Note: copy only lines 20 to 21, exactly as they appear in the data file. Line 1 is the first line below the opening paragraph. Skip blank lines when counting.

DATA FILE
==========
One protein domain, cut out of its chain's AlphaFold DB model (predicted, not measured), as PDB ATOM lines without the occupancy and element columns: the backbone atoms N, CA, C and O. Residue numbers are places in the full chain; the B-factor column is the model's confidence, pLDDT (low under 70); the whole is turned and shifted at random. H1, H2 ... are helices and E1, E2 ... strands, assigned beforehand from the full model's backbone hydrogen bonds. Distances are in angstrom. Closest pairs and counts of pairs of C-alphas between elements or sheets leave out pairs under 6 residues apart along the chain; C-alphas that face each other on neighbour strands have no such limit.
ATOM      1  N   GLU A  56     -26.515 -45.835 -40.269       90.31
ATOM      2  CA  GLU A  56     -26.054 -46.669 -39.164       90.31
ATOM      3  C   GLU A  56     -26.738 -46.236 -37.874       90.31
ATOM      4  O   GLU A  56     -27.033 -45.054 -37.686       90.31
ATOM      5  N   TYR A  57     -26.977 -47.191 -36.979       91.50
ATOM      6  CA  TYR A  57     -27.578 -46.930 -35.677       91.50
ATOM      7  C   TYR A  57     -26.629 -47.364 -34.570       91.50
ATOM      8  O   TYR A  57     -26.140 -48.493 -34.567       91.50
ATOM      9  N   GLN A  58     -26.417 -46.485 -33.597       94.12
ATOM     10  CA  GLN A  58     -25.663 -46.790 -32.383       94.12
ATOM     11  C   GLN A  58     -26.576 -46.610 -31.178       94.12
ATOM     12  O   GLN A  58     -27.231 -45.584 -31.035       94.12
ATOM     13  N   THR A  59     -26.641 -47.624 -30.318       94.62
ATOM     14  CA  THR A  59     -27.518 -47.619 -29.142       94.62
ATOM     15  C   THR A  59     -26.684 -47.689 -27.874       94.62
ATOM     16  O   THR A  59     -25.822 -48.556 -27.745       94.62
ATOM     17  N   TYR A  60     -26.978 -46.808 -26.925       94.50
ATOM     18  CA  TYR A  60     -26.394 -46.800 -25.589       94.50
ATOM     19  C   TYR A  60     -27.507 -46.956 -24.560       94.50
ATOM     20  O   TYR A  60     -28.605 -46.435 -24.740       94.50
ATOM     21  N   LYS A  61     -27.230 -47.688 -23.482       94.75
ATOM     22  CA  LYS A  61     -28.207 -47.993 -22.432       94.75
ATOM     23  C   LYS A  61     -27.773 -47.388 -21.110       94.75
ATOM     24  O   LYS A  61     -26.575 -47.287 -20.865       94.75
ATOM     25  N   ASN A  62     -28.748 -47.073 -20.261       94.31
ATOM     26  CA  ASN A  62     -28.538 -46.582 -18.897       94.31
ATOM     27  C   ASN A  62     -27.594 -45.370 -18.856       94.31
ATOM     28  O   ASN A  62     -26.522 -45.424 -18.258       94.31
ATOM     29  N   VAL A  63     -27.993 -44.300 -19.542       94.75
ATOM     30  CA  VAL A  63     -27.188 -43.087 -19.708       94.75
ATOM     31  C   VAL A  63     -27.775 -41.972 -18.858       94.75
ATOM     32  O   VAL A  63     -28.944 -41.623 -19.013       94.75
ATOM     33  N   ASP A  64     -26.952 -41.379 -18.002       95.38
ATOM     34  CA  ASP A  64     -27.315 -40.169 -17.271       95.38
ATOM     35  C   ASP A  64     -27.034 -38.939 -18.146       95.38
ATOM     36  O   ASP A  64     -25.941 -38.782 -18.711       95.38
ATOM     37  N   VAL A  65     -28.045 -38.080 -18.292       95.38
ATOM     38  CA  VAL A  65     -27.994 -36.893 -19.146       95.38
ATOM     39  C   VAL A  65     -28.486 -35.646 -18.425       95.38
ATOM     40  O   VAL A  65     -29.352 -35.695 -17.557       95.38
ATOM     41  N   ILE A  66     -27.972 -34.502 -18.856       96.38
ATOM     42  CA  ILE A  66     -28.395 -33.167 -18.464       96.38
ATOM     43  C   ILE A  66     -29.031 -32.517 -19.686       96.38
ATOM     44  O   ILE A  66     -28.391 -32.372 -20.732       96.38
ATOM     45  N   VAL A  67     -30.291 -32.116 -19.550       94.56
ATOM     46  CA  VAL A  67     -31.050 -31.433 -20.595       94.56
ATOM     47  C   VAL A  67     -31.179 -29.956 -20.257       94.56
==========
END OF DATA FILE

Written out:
ATOM     20  O   TYR A  60     -28.605 -46.435 -24.740       94.50
ATOM     21  N   LYS A  61     -27.230 -47.688 -23.482       94.75